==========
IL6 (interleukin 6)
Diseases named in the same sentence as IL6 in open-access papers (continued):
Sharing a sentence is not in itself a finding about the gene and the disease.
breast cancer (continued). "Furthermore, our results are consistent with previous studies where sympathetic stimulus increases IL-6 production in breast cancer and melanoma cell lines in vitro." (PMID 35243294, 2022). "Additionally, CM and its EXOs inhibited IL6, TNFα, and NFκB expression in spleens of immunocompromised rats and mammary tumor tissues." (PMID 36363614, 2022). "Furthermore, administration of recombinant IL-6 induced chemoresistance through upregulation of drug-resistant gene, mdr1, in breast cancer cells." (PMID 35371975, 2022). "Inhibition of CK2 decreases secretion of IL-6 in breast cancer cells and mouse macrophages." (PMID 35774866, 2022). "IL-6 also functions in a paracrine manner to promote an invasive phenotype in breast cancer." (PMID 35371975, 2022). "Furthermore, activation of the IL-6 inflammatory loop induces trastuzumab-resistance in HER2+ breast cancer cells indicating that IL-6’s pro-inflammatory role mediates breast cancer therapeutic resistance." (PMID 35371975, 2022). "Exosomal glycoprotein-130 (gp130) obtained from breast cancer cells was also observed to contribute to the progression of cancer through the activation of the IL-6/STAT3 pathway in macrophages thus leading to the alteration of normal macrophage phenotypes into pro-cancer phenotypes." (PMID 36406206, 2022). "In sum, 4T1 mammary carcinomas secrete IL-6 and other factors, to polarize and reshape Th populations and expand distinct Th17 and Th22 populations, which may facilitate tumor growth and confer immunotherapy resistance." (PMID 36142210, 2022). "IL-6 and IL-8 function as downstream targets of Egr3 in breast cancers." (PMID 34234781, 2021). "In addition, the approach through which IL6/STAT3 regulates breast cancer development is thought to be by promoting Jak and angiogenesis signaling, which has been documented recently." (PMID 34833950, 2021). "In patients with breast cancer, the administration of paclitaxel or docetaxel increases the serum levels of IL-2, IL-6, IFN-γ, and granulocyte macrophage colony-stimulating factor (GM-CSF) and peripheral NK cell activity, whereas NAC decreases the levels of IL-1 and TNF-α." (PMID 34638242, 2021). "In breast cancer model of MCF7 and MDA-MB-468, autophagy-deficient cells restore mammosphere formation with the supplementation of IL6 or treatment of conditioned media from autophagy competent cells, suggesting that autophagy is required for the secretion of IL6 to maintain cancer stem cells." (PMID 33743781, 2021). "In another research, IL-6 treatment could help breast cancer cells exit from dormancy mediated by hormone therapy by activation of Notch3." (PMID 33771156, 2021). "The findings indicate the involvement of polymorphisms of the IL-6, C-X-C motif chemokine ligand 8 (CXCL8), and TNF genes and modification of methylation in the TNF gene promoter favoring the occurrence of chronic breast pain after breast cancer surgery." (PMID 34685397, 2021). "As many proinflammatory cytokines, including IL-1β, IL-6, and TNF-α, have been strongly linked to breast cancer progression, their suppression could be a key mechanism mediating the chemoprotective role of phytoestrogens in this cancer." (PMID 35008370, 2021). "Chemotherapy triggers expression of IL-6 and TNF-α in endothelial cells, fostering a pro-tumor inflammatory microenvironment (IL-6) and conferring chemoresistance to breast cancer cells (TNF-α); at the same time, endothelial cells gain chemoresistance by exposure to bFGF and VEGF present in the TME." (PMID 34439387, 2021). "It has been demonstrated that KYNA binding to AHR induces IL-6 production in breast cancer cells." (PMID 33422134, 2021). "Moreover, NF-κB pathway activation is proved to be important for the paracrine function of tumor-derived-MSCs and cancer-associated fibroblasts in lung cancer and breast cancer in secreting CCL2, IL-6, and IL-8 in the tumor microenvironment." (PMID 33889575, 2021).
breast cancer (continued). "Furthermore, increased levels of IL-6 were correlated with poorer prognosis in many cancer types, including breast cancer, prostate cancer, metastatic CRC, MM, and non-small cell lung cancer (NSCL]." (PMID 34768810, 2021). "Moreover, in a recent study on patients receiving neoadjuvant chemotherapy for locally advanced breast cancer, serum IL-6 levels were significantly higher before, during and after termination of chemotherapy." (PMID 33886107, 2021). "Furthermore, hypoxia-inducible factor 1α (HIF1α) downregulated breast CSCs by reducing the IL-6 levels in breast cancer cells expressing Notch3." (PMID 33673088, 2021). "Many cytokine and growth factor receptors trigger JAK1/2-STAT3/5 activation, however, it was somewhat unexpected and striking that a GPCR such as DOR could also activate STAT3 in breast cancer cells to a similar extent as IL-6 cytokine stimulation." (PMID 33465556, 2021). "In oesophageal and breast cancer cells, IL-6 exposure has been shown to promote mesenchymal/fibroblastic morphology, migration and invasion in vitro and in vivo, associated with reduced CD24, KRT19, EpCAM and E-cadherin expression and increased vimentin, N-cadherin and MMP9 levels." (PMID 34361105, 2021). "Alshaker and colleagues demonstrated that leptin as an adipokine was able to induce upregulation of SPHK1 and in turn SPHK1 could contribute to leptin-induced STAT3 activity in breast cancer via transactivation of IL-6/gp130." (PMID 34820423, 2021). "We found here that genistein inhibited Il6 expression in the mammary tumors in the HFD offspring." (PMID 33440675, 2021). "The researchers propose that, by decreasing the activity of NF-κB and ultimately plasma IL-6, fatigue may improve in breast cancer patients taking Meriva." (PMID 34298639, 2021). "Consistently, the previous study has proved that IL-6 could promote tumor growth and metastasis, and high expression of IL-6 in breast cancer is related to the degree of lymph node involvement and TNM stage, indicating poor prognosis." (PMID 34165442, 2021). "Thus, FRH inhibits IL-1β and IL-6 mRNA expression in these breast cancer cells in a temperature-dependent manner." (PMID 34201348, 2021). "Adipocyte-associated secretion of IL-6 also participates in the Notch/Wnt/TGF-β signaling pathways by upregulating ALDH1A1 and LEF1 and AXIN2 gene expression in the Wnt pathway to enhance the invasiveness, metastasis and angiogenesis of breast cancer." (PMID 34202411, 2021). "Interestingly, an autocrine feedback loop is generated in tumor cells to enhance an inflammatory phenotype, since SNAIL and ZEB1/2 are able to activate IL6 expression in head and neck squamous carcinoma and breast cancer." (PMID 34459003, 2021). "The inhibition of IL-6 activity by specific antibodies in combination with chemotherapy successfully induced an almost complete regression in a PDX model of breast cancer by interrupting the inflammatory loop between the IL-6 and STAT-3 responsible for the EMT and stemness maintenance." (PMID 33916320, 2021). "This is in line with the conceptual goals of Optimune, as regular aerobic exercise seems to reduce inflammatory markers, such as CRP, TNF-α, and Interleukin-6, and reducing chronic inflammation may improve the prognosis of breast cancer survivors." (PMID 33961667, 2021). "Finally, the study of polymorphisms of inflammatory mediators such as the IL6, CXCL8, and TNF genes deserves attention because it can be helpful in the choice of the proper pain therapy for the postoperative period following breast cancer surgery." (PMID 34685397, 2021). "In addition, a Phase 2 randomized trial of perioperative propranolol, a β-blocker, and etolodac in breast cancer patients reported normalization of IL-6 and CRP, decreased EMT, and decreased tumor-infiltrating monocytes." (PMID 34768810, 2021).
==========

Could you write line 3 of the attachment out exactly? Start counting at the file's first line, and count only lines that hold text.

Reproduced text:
Sharing a sentence is not in itself a finding about the gene and the disease.